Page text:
ISS Astronauts Install New Camera, Discard Probe in Spacewalk
ISS Expedition 12 commander Bill McArthur (right) and flight engineer Valery Tokarev install a new television camera at the end of the Port 1 (P1) truss of the International Space Station (ISS) on Nov. 7, 2005.
CREDIT: NASA TV.
The International Space Station (ISS) lost some weight and gained a new camera eye Monday during a spacewalk conducted by its two-astronaut crew.
ISS Expedition 12 commander Bill McArthur and flight engineer Valery Tokarev moved swiftly through the five-hour and 22-minute spacewalk - the first of their six-month mission - attaching a new television camera and retrieving broken equipment from the space station exterior.
"It's a good day in space," said McArthur, who racked up his third career spacewalk with the extravehicular activity (EVA). "I like it."
McArthur even created a new small satellite of sorts when he tossed a defunct floating potential probe (FPP) - which measured static electricity buildup around the station's solar arrays - into space.
"How's that for a Hail Mary pass?" McArthur asked after hurling the 60-pound (27-kilogram) probe up and aft from the top of the ISS.
McArthur and Tokarev - in his EVA debut - wore U.S.-built spacesuits and left from the station's Quest airlock during their spacewalk, the first time an ISS crew has done so since April 2003 due to equipment cooling and contamination problems.
A false start
McArthur and Tokarev breezed through their spacewalk despite a false start early on that pushed them one hour behind schedule.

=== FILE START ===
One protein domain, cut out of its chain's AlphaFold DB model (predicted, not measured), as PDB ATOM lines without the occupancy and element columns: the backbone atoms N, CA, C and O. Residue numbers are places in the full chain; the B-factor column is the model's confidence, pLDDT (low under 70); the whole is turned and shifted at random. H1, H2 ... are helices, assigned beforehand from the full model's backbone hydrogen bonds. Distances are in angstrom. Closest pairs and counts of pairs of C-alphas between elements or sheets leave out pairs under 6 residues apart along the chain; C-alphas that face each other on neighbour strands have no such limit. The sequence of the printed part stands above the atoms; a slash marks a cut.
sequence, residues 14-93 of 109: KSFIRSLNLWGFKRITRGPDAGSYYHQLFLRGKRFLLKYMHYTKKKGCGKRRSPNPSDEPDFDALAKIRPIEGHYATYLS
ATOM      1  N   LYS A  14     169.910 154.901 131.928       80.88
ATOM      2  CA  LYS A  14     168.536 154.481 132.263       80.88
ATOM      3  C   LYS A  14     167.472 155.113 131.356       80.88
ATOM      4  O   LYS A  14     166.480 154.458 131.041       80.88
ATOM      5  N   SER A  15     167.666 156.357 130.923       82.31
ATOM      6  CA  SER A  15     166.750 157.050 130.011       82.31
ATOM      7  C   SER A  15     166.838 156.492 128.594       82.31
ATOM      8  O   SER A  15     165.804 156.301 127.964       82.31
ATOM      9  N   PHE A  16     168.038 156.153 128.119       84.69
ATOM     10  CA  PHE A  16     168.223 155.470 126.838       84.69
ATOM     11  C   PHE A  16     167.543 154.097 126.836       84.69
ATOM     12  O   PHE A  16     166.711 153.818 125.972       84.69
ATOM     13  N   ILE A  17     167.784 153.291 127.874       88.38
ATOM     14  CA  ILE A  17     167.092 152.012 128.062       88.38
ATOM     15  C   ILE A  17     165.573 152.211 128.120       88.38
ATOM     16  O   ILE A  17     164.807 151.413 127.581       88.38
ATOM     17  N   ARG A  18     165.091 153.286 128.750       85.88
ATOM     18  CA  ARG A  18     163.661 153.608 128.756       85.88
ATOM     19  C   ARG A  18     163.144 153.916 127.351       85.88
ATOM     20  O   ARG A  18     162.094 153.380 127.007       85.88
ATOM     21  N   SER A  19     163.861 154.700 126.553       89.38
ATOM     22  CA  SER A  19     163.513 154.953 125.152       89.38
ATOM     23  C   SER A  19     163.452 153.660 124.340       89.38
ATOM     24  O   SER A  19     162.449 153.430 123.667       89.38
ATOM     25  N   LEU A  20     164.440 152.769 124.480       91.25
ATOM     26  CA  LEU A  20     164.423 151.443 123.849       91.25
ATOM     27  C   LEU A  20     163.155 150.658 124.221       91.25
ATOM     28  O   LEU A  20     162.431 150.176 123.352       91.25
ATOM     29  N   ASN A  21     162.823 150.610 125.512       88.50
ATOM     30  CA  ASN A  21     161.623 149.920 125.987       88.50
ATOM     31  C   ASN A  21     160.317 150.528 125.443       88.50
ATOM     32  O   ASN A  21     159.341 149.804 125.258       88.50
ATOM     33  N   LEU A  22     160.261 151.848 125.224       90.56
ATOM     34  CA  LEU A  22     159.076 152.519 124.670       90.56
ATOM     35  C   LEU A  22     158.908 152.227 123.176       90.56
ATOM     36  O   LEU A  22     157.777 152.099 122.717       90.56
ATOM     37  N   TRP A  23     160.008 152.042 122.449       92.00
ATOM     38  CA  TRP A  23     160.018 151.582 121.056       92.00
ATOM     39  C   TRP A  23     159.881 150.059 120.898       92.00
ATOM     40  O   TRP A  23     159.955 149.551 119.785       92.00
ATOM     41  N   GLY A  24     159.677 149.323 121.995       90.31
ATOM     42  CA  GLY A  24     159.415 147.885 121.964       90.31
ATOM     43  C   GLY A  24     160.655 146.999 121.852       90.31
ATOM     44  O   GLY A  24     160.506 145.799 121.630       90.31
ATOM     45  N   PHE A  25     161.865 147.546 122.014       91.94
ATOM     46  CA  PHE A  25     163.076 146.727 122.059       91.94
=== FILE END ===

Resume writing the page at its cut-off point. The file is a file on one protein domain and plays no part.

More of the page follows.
The two astronauts had already depressurized the airlock's outer compartment and checked their spacesuits for leaks when a closed vent valve forced them to repressurize the airlock, renter the Quest's inner compartment and open the valve. The valve is required to be open to empty the airlock of remaining atmosphere, and aid in an emergency repressurization if needed, NASA officials said.
By 10:32 a.m. EST (1532 GMT), McArthur and Tokarev officially began the EVA and were promptly captivated by the view of Earth.
"That is beautiful, oh man," McArthur said of the Earth as he and Tokarev made their way toward their first worksite.
"Oh, look at the planet," Tokarev added.
McArthur and Tokarev left the space station empty during their spacewalk, marking the ninth time the orbital lab has been devoid of human crew during an EVA. Normally, a third crewmember watches over spacewalks from within the ISS, but station crews have been limited to two astronauts since the 2003 Columbia accident. All eight of the previous two-person spacewalks were conducted in Russian-built Orlan spacesuits, while ISS flight controllers watched over many of the station's systems.
Despite their late start, McArthur and Tokarev managed to work quickly and make up the time they lost.